Homebuilder confidence in the newly-built single-family market increased by five points in May, with lower mortgage rates influencing the market, according to the National Association of Home Builders/Wells Fargo Housing Market Index.
- An index tracking homebuilder confidence rose five points to 50 in May.
- Lack of existing inventory continues to drive buyers to new construction.
- Builders are giving fewer incentives to buyers than they did in April.
For the first time since July 2022, the index rose to 50 points, a sign that dismal market conditions may be waning. Other metrics were on the rise as well: current sales rose five points to 56 and sales expectations for the next six months increased seven points to 57.
Inventory is still a problem for the U.S. housing market, with fewer would-be sellers entering the market over reluctance to give up the lower interest rate they have on their current mortgage. But rates are teasing a decline, which may drive Americans back into the market, with builders likely to benefit from the lack of inventory.
“While this is fueling cautious optimism among builders, they continue to face ongoing challenges to meet a growing demand for new construction," said NAHB Chairman Alicia Huey in a statement. "These include shortages of transformers and other building materials and tightening credit conditions for residential real estate development and construction brought on by the actions of the Federal Reserve to raise interest rates.”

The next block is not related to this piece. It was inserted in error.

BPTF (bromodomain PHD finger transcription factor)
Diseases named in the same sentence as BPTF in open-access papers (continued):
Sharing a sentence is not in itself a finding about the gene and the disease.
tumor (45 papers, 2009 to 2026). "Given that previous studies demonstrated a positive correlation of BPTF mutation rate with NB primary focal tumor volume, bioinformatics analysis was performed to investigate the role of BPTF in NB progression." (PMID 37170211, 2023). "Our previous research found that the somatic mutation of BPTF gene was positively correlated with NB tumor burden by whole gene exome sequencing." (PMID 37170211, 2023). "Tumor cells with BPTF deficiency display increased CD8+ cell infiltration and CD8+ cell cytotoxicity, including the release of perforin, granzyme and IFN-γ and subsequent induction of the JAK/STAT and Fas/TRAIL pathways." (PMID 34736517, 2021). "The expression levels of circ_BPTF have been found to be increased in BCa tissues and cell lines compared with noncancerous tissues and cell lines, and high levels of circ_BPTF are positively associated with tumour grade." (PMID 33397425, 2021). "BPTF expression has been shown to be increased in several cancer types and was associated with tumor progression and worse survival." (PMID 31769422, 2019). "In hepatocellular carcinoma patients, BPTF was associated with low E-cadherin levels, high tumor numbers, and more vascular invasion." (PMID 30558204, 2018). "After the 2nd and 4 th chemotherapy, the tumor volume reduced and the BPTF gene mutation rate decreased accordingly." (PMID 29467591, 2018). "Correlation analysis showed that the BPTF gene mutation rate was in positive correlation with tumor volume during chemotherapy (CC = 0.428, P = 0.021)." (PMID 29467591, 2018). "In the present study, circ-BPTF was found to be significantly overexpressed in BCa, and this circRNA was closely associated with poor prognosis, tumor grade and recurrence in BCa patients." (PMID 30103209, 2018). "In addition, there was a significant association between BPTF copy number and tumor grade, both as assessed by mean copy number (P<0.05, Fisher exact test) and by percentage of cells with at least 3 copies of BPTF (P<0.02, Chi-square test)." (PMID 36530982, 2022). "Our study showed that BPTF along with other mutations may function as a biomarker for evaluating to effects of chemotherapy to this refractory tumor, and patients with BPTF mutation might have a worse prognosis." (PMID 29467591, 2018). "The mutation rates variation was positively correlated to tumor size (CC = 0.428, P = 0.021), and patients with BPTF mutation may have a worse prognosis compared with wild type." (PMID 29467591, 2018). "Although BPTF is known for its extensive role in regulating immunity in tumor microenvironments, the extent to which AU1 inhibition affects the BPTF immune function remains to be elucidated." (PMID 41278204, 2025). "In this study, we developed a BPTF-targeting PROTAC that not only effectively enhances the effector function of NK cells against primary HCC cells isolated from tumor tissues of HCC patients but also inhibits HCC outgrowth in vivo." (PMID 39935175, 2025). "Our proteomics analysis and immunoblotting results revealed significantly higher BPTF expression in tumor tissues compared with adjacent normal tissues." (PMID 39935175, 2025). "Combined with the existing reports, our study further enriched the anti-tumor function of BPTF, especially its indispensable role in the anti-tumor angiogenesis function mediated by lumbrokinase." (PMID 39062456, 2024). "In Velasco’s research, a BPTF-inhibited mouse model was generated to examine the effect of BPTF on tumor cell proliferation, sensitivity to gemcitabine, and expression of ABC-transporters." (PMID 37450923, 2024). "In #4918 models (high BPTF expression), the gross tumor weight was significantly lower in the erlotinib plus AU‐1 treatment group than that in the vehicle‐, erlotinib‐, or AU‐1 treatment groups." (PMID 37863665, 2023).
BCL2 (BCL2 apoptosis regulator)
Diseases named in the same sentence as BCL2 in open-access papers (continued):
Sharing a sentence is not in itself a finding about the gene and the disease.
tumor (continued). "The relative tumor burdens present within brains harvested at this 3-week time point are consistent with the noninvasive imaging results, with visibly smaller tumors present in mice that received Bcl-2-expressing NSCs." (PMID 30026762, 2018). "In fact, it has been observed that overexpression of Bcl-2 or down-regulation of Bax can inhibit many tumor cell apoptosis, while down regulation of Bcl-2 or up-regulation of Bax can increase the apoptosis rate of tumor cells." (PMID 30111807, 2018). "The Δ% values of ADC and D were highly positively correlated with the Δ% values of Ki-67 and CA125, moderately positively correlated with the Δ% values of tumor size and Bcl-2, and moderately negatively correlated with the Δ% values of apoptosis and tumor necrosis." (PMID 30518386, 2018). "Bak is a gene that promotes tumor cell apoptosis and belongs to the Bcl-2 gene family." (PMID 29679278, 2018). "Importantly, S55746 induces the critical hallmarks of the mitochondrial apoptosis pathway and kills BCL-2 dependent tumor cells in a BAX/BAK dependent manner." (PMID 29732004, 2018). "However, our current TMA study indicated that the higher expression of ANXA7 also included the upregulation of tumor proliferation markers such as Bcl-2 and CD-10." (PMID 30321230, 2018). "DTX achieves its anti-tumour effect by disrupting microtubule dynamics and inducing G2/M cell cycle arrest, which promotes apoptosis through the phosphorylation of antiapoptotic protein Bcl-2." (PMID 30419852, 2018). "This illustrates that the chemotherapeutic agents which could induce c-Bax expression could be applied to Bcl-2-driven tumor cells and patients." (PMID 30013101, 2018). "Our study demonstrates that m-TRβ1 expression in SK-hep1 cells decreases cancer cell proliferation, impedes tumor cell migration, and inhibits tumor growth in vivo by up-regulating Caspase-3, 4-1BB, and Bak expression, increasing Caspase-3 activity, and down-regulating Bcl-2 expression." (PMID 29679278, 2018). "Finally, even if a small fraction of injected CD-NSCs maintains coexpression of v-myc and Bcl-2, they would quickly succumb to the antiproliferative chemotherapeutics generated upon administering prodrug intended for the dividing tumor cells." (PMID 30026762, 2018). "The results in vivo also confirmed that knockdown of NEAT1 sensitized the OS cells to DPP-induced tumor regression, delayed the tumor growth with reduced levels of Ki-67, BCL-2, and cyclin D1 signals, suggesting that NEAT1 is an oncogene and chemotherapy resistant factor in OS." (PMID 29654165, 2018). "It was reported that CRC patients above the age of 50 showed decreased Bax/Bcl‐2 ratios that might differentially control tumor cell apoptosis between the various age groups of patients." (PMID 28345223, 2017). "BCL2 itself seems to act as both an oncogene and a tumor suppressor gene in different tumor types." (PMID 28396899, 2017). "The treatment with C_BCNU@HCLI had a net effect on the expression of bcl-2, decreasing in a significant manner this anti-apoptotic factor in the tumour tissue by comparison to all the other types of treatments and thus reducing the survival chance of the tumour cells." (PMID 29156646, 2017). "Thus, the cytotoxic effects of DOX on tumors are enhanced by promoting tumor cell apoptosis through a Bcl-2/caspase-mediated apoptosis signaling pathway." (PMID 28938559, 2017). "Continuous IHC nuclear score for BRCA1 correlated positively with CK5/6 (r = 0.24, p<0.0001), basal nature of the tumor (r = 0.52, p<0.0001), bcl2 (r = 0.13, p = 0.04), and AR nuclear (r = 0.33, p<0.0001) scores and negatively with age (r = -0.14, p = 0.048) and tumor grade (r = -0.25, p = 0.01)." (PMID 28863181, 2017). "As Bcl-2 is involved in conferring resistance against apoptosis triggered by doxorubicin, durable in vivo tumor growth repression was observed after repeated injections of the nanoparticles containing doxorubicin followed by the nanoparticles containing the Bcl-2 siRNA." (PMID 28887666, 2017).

Throughout March, 33% of homes listed for sale were new homes in different stages of construction, according to the NAHB. From 2009- 2012, that share was 12.7%.
"With limited available housing inventory, new construction will continue to be a significant part of prospective buyers’ search in the quarters ahead, said NAHB Chief Economist Robert Dietz.
With elevated interest rates that have more than doubled since 2021, the NAHB survey found builders are willing to offer more incentives to attract buyers, though the use of those incentives is now slowing across the board.
The share of builders reducing home prices dropped to 27% in May, down from 30% in April and 36% last November. In order to bolster sales, 54% of builders offered incentives in May, down from 59% in April. The average price reduction remains at 6%, the same as it has been for the last four months.
There were regional gains in the index across the country, except in the Northeast which remained at 45. The Midwest rose two points to 39, the South increased three points to 52, and the West increased three points to 41.